In these infantile spasms, the causes cannot be clearly identified as they hidden and there is no way to find them, though it does not mean that there are no causes. Children having cerebral palsy as a result of brain problem that might have occurred during development or time of birth such as stroke can have these spasms.
This is usually done by a neurologist. Early diagnosis of this disease is important as the child can be given medications early enough so as to control the spasms.
The longer time it takes to identify the disorder, the poorer the child develops. Diagnosing and treating the disease correctly is important as it can help children with the condition live normal lives.
The pediatrician may want to know the history which can include pregnancy, labor, delivery and all the events of the child like the development milestones. This can also help the doctor know of any history of brain injury form lack of oxygen or infections like meningitis or encephalitis.
Metabolic or a genetic evaluation
This can be done by having blood and urine tests, as disorders such as pyridoxine (vitamin B6) can cause the spasms and any history of the disease in the family can be a likely indication of high chances of infantile spasms.
Magnetic resonance imaging
MRIs and computed tomography may be used to detect the brain abnormalities (developmental brain abnormalities and injury of the brain from lack of oxygen, trauma, brain tumor and past infections like meningitis).
This is done through observing the pattern of the EEG of hypsarhythmia, modified hypsarhythmia or an electro decremental which presents an abnormal pattern.
Hypsarhythmia is a high voltage pattern that presents a very disorganized pattern of the EEG abnormality. Modified hypsarhythmia is less chaotic and more common than hypsarhythmia.
The EEG is normally observed when the child is asleep, and when the child has spasms, and it flattens for a brief moment, this is electro decremental response.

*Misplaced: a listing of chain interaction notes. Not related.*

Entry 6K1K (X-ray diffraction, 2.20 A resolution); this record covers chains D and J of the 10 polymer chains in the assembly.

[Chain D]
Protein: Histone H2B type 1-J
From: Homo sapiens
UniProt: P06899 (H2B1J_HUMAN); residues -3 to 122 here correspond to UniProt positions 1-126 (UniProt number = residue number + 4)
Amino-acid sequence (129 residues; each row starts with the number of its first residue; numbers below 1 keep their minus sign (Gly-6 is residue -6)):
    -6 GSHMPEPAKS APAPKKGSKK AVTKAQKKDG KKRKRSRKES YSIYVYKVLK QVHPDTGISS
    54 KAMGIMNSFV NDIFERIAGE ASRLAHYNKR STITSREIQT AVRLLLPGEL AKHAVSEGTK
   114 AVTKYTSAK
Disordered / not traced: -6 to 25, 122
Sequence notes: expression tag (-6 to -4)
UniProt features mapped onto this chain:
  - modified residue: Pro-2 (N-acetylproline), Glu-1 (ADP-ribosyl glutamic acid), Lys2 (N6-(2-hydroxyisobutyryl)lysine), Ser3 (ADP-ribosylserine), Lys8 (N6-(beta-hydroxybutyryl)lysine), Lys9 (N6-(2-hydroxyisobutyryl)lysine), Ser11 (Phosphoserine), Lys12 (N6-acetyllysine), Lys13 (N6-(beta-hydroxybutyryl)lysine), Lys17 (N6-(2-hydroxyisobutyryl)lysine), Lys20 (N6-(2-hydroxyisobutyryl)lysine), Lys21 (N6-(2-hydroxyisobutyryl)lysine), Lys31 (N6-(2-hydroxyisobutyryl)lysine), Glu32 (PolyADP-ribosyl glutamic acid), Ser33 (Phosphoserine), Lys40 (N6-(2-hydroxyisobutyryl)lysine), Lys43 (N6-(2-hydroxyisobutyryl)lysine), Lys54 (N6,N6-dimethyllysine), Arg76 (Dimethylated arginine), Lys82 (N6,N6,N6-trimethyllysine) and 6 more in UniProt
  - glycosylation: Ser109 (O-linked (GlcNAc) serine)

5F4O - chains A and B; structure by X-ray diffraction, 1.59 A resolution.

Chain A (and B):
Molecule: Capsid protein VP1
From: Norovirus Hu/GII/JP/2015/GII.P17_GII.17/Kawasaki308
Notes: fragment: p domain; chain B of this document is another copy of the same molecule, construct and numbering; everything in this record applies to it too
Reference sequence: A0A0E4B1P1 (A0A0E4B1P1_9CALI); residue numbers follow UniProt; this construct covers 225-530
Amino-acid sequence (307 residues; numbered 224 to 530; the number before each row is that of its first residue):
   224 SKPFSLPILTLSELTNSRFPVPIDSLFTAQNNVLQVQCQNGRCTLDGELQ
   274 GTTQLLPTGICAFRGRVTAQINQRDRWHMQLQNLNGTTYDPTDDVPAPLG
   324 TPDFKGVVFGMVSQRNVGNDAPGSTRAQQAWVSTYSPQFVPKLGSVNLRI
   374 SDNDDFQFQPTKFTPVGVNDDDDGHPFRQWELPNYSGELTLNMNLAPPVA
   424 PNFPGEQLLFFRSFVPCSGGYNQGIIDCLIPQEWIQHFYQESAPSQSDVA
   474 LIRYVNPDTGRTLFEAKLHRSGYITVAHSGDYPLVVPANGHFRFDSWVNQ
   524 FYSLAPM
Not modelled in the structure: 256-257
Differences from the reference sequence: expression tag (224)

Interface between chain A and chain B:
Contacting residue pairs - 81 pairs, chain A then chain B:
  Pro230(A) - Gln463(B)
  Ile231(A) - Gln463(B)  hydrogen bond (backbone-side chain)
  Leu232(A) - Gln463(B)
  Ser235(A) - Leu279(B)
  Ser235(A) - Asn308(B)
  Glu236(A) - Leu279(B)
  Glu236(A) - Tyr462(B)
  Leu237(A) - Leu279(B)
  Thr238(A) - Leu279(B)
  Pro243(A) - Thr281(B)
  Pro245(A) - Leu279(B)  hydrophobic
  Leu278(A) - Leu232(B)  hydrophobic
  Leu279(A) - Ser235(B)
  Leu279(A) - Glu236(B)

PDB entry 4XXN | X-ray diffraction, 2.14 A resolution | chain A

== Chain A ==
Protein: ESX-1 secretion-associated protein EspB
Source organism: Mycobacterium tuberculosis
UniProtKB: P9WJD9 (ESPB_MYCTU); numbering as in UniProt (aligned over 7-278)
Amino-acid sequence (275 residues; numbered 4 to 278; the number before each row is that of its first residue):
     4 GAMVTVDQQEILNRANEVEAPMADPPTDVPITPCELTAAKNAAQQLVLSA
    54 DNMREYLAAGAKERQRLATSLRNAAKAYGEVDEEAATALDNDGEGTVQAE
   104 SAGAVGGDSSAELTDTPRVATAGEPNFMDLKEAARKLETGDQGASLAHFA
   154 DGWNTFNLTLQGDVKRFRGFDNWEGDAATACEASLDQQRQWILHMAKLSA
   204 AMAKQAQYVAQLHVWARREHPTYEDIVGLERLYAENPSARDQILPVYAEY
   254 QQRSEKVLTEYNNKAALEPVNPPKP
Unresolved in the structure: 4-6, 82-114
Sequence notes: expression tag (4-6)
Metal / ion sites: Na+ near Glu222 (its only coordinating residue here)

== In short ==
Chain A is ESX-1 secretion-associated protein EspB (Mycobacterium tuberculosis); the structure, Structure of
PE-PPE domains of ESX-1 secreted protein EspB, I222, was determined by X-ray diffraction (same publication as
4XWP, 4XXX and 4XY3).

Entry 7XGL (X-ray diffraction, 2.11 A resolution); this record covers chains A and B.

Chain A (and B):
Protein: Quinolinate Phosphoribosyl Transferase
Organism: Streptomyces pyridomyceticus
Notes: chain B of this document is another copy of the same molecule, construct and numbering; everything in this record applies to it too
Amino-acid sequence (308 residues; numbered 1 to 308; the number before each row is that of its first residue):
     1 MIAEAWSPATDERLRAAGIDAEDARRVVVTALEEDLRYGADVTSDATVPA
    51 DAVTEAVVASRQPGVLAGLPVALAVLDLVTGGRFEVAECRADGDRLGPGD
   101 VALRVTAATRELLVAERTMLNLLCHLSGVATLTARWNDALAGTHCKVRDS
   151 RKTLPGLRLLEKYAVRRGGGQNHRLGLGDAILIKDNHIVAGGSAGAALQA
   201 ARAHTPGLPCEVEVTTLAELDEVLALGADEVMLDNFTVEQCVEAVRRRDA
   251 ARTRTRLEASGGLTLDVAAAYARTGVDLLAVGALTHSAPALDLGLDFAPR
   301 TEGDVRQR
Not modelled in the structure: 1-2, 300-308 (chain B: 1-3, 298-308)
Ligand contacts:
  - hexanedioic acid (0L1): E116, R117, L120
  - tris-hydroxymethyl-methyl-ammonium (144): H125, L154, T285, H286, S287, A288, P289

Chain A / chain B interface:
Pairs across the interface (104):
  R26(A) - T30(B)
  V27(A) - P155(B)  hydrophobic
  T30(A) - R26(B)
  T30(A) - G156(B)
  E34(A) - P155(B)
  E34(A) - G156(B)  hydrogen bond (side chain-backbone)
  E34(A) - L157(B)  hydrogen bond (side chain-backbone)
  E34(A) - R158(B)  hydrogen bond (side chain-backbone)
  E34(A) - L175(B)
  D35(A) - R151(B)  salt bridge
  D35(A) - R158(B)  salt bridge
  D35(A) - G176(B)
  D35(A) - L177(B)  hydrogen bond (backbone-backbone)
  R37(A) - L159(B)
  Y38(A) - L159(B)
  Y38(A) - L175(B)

Some diseases causing infantile spasms can only be detected by testing the spinal fluid.
When diagnosing the disorder care is taken as some benign seizures may manifest in a similar way to infantile spasms- for example, benign familial infantile convulsions or benign infantile myoclonus.
The only two drugs approved by FDA for the treatment of infantile spasms are: vigabatrin and adrenocorticotropic hormone (ACTH). If these treatments are not successful, other newer drugs, high dose intravenous immunoglobulin or the ketogenic diet may be effective.
Children having pyridoxine dependent epilepsy can be administered with pyridoxine to control the seizures.
For the patient with localized brain damage, cortical resection can be used if medications fail. This is helpful to control seizures.
These are only considered when the other standard medications are not successful. These include:
- Valproic Acid
These medicines too have their own side effects. Medications used to treat older children and adults such as phenobarbital, carbamazepine or phenytoin may not be successful.
Some of the side effects are; Cushingoid obesity, arterial hypertension, electrolyte imbalance, gastric ulcer, growth retardation, cardiomyopathy and immunosuppression.
Side effects include; hypotonia, somnolence, insomnia and visual field constriction.
The side effects are; loss of appetite, irritability and vomiting.
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- Treatment of Infantile spasms. Available at: https://www.ncbi.nlm.nih.gov/pmc/articles/PMC1464162/
- Infantile Spasm (West Syndrome). Available at http://emedicine.medscape.com/article/1176431-overview
- Frequents Asked Questions About Infantile Spasm. Available at http://infantilespasmsproject.org/
- Infantile Spasms. Available at http://www.aboutkidshealth.ca/En/HealthAZ/ConditionsandDiseases/BrainandNervousSystemDisorders/Pages/Infantile-Spasms.aspx
- West Syndrome. Available at http://www.webmd.com/parenting/baby/tc/infantile-spasms-west-syndrome-topic-overview
- West Syndrome. Available at https://www.epilepsy.org.uk/info/syndromes/west-syndrome-infantile-spasms
- A Physician’s Guide to Infantile Spasms. Available at http://nordphysicianguides.org/wp-content/uploads/2013/08/NORD_Physician%E2%80%99s-Guide-to-Infantile-Spasms.pdf